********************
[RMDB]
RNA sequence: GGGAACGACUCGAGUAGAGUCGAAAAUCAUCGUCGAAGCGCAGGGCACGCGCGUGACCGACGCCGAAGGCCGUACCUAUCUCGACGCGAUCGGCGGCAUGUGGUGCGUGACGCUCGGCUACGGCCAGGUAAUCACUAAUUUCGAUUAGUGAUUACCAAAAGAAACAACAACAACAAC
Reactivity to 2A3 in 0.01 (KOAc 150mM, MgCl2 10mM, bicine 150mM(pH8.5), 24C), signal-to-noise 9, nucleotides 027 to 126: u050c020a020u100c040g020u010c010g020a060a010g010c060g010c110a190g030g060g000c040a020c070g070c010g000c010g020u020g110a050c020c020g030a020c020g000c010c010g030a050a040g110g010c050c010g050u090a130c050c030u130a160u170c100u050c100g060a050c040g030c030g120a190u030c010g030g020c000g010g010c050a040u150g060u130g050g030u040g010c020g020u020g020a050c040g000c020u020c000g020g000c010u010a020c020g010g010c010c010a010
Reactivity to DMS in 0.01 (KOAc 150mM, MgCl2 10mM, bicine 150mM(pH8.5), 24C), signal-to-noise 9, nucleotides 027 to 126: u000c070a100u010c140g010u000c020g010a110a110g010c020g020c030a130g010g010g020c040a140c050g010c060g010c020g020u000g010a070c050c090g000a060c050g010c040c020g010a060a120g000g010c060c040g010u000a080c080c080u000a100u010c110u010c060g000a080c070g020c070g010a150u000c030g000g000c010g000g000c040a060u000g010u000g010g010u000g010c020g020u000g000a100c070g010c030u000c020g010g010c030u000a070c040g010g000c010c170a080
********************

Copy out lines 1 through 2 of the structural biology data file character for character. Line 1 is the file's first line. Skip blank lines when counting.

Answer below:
[RMDB]
RNA sequence: GGGAACGACUCGAGUAGAGUCGAAAAUCAUCGUCGAAGCGCAGGGCACGCGCGUGACCGACGCCGAAGGCCGUACCUAUCUCGACGCGAUCGGCGGCAUGUGGUGCGUGACGCUCGGCUACGGCCAGGUAAUCACUAAUUUCGAUUAGUGAUUACCAAAAGAAACAACAACAACAAC